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RECENT stories in The Republic have highlighted the county’s health. It’s getting better.
Monday we reported that Bartholomew County ranked 11th among Indiana’s 92 counties for clinical care, including patient-to-doctor and patient-to-dentist ratios; preventable hospital stays; and diabetic and mammography screenings.
The ranking in a study conducted by the University of Wisconsin Population Health Institute and Robert Wood Johnson Foundation is an improvement over the the county’s 14th-rated performance last year and could signal a return to the sixth and ninth place showings in 2010 and 2011.
Sunday brought another dose of good news from the same study. Bartholomew County was catapulted from 59th to 30th place in the state in terms of beneficial health behavior, which covers such areas as adult obesity, physical inactivity, excessive drinking, sexually transmitted infections, teen birth rates and deaths from motor vehicle crashes.
It is important to note that the progress that the county has made on these two fronts is not by happenstance. People living in Bartholomew County are a lot healthier and have access to greater care because of conscious decisions made over a period of several years by community leaders and health-related institutions and organizations.
The tremendous growth in access to clinical care over the past two decades can be traced in large part to a decision by leaders of what was then called Bartholomew County Hospital to transform the institution into a regional health care center, one that would offer a range of services to a broader geographic area.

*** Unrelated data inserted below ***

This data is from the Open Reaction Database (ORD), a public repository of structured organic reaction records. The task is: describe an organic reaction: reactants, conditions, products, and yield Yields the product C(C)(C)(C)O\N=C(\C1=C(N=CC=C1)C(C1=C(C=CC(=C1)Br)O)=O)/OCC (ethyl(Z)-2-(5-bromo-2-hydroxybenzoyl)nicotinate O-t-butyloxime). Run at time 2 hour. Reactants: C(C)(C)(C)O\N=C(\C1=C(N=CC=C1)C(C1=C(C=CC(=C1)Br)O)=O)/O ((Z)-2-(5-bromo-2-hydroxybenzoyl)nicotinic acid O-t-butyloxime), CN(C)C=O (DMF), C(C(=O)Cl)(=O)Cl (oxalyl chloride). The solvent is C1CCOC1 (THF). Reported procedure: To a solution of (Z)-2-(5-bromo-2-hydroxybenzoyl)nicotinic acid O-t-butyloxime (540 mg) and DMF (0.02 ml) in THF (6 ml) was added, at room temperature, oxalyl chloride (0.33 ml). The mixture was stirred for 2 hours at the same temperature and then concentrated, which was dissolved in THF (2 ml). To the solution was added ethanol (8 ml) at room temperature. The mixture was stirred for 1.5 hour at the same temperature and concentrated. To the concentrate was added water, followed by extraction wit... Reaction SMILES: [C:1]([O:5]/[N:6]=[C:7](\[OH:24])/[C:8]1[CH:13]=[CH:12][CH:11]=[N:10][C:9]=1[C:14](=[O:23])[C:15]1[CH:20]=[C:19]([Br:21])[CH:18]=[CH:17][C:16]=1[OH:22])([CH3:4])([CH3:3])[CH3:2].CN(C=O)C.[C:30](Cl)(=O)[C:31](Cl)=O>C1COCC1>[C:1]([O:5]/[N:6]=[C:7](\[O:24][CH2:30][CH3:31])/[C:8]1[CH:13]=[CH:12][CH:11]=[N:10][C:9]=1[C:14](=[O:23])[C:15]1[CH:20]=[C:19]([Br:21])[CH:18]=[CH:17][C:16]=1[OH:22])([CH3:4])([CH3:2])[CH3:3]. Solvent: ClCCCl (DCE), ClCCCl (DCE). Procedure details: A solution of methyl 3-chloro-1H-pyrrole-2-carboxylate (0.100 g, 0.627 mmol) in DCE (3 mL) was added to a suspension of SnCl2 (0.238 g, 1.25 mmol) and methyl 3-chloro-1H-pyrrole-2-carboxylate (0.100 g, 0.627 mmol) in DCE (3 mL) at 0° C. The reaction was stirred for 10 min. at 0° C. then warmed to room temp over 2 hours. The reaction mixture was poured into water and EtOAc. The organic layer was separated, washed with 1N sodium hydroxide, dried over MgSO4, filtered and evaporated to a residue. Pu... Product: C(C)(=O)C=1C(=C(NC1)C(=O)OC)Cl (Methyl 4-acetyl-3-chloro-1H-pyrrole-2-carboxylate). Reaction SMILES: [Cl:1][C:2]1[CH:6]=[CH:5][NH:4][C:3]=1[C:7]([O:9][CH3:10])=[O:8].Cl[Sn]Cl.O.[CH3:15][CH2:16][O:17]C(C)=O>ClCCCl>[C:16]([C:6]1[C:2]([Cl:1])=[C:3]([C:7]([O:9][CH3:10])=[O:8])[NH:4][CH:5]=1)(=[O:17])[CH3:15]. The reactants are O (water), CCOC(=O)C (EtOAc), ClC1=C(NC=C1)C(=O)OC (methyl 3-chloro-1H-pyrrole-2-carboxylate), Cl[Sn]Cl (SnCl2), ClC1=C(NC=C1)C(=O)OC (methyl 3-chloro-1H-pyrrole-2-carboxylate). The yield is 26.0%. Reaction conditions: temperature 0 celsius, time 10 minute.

The growth of the hospital, now named Columbus Regional to reflect the expanded mission, has led to a sea change in attitudes among residents here and in the area. Services and special needs that local residents once thought available only in nearby metropolitan areas such as Indianapolis and Louisville now are accessible in their community.
Those expanded services also have served as a magnet for physicians in a variety of specialties to move to Columbus.
While the improved access is largely attributable to the growth of the hospital, the community itself also deserves to take a bow for support and involvement in a number of health-related initiatives.
For instance, the growth in the number of mammography screenings is due in great part to increased community awareness, brought about by such programs as the Think Pink events that shone a bright light on the subject of breast cancer and resulted in more women obtaining the screenings.
The overall improvement in health among county residents can be traced in some measure to efforts by the Healthy Communities Initiative, which for several years has led the charge to provide incentives for local residents to take part in their own physical well-being.
That proactive attitude has spread like wildfire through all areas of county life. Smoking cessation programs sponsored by the Tobacco Awareness team have helped hundreds kick the habit, and the effort was given an official imprimatur when the city of Columbus adopted a comprehensive ban on smoking in public places.
The REACH and other physical activity programs launched by Healthy Communities, with the help of a multimillion dollar federal grant, put hundreds of residents on the path to more active lifestyles. Schools throughout the county have adopted healthier menus and taken unhealthy foods out of vending machines.
There still is a long road to travel in the overall effort to make Bartholomew County a healthier community, but the path taken so far has produced results that can be built upon.
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